Bob Ryland

June 16, 2019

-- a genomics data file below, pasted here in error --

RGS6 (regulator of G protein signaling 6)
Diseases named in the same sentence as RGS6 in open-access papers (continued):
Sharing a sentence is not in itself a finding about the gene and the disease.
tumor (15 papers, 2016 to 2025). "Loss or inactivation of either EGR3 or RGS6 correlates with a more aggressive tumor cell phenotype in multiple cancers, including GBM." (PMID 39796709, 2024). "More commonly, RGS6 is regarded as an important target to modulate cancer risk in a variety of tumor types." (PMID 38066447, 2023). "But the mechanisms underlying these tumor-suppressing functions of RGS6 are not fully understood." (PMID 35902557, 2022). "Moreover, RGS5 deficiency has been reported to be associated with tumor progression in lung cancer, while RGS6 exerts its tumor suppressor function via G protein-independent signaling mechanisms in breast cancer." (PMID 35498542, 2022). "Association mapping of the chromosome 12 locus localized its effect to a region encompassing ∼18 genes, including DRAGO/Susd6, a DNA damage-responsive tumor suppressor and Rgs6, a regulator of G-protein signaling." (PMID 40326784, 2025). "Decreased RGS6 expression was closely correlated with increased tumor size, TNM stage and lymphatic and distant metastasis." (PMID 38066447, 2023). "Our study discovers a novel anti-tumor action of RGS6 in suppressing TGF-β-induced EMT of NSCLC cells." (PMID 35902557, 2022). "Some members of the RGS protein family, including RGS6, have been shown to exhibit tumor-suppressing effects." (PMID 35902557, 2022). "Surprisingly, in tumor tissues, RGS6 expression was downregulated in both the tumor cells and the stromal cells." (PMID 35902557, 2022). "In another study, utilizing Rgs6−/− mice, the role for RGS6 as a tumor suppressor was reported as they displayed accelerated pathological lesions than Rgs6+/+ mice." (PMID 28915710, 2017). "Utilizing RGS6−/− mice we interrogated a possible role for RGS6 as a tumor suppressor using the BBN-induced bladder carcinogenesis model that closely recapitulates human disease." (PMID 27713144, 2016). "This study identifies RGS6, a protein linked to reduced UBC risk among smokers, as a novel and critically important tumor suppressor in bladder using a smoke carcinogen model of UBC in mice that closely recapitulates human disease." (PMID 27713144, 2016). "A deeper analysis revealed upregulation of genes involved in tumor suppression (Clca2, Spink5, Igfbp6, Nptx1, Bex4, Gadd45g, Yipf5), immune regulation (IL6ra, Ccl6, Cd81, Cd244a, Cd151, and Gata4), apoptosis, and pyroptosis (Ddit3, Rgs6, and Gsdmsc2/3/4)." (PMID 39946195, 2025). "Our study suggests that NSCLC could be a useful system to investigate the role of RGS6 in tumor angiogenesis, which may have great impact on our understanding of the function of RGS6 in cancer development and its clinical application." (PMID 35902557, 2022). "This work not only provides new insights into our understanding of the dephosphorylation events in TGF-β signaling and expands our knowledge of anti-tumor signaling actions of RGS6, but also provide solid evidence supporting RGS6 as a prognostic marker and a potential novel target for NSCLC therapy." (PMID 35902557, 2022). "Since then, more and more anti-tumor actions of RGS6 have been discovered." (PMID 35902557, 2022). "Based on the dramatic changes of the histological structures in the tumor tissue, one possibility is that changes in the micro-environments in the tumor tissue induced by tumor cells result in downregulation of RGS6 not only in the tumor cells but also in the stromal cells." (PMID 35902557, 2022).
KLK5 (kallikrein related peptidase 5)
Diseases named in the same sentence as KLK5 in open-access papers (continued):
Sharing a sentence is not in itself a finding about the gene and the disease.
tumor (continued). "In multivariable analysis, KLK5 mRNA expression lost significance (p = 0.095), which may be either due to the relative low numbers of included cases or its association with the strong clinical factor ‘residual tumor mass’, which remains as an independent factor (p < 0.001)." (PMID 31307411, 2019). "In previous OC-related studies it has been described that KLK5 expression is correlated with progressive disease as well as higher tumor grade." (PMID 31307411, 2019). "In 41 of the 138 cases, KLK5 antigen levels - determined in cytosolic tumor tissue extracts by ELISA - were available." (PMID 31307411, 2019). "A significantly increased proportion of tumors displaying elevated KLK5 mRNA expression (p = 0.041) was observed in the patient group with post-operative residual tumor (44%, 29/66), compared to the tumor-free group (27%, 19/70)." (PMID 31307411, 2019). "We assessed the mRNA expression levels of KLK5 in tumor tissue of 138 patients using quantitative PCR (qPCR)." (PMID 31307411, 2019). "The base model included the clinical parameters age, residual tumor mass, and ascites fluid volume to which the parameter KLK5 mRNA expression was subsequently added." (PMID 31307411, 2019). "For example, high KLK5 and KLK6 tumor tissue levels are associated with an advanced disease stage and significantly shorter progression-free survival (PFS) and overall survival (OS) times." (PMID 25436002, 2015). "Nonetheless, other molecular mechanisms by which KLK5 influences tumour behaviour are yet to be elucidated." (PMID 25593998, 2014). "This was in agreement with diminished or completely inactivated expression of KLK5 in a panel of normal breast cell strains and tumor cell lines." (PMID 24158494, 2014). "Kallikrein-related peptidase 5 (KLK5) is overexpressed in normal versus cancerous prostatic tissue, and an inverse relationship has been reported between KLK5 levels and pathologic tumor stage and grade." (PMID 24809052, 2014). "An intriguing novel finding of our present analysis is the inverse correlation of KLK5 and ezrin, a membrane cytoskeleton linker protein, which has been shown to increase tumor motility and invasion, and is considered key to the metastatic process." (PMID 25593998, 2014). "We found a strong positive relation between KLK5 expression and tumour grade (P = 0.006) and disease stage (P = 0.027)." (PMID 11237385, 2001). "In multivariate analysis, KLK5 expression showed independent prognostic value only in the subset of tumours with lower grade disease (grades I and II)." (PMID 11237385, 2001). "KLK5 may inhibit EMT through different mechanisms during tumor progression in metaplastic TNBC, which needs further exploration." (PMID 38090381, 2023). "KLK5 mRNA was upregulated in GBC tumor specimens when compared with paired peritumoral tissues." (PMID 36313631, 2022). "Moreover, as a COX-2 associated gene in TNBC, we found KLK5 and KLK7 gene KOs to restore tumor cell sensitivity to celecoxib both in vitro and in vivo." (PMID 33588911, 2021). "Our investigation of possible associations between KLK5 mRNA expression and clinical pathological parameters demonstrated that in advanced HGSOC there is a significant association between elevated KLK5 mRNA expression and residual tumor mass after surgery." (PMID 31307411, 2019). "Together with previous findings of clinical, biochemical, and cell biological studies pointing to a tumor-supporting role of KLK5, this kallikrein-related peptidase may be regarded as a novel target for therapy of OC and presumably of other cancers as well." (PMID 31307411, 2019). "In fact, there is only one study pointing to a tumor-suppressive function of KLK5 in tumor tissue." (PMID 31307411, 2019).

June 16, 2019 “I was the first black professional tennis player & today I turn 99. I say it is no big deal, no cause for celebration, just another year. There are many things I can not do now, but I accept that. I enjoy doing what I can do. I have played tennis all my life: Played on my high school team in Chicago and was a finalist in state singles. Played at Wayne State in Detroit and was one of the first black players to compete in the NCAA Championships and the first to reach the quarterfinals. In college I wasn’t allowed to eat in restaurants with my teammates. They would bring me my food on the bus, where I sometimes would sleep. I wasn’t bitter, all I wanted was to play tennis. After winning the American Tennis Association Mens’ title I was given a wild card to play at the USLTA Nationals (US Open) at Forest Hills in 1955, as one of the first few African Americans to play there. In 1959 I was invited to join Jack March’s World Pro Tennis Championships, becoming the first black pro player. When he was a kid, Arthur Ashe said

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